Assisted suicide law challenged in state, federal courts
Fulton County Daily Report
Georgia’s assisted suicide law under fire
Lawyers for Final Exit Network challenge statute in state, federal courts
Monday, December 13, 2010
By Greg Land, Staff Reporter
Georgia’s assisted suicide law faced attacks on two fronts last week, as a Forsyth County judge heard arguments from lawyers asking him to declare the statute unconstitutional on the heels of a similar request that was filed in federal court.
Both actions involve the Final Exit Network, an organization that says it provides advice to “mentally competent adults” who are considering ending their lives “when they suffer from a fatal or irreversible illness or intractable pain, when their quality of life is personally unacceptable, and the future holds only hopelessness and misery.”
The Forsyth County case involves criminal charges against four members of the organization related to the 2008 suicide of a Cumming cancer victim, John D. Celmer, 54, who died after placing a hood connected to a helium tank over his head. In a three-count indictment handed down in March, Thomas Goodwin of Kennesaw, Claire Blehr of Atlanta, and Lawrence Egbert and Nicholas A. Sheridan, both of Baltimore, were charged along with Final Exit itself with offering to assist in the commission of a suicide, evidence tampering and violations of Georgia’s Racketeer Influenced and Corrupt Organizations statute.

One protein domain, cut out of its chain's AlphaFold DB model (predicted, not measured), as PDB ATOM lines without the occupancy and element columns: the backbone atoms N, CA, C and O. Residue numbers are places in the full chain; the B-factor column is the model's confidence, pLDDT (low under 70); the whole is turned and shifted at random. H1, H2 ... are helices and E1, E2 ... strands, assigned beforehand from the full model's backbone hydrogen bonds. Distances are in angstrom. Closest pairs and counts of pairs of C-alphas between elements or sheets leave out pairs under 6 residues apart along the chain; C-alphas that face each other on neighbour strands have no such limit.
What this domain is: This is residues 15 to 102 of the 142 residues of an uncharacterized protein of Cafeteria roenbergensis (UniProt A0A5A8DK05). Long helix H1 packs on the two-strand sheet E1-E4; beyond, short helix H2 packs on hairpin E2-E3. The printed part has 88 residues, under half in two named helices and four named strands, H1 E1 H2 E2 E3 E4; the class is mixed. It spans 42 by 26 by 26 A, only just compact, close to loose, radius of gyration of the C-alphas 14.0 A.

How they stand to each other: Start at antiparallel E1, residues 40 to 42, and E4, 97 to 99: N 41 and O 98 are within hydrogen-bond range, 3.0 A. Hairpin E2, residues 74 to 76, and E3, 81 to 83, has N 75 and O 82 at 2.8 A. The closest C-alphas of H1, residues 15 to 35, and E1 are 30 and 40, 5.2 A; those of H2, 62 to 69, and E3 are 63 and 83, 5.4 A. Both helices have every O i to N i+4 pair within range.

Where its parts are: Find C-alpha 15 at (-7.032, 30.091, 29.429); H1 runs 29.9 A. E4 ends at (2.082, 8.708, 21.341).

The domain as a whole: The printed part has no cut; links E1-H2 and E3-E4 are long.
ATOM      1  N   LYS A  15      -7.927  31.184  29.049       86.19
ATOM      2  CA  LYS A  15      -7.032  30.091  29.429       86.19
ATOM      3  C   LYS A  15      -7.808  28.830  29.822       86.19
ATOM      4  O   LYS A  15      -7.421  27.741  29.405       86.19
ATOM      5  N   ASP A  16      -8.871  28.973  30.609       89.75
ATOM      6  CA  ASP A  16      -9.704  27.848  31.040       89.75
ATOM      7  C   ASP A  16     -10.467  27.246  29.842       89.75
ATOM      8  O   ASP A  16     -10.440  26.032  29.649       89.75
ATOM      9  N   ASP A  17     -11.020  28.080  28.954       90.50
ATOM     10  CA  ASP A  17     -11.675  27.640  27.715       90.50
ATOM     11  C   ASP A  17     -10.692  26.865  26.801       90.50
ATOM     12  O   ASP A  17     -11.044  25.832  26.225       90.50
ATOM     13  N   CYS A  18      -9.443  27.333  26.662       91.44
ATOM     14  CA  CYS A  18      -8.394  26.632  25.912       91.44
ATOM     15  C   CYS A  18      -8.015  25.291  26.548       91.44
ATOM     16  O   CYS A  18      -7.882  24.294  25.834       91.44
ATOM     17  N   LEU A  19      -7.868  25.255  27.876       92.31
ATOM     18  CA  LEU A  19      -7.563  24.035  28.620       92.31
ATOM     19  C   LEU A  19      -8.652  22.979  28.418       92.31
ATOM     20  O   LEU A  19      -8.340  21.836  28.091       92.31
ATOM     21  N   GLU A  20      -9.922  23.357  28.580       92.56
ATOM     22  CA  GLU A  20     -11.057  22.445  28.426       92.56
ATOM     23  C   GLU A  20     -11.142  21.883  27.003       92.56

On Friday, attorneys appeared before Forsyth County Superior Court Judge David L. Dickinson seeking to have the charges dismissed, arguing among other things that the Georgia law’s provision that anyone who “publicly advertises, offers or holds himself out” as being willing to assist someone’s suicide, and “commits any overt act to further that purpose,” is a violation of the First Amendment’s guarantee of free speech.
A similar argument is among the points raised in a suit filed Thursday by attorney Cynthia L. Counts in U.S. District Court in Atlanta on behalf of two Final Exit volunteer counselors, known as “exit guides,” and a woman suffering from Huntington’s disease who wishes to be advised by the organization. The volunteers, she said, are afraid that their counseling of the woman—even the advice they already provided, which was to refrain from suicide and seek hospice care for now—could be construed as “overt acts” and leave them vulnerable to charges similar to those their colleagues are facing in Forsyth County.
“This is a pre-enforcement challenge, so that these individuals can have a declaration that these actions are legal, rather than risk going to jail,” said Counts, whose complaint characterizes the law as a violation of both the state and federal constitutions, and as overbroad and vague.
While the courts have looked at assisted suicide laws in other states and found that the state has a compelling interest in preserving life, she said, the Georgia law is much broader, seemingly making it a crime simply to discuss someone’s desire to end their life with them.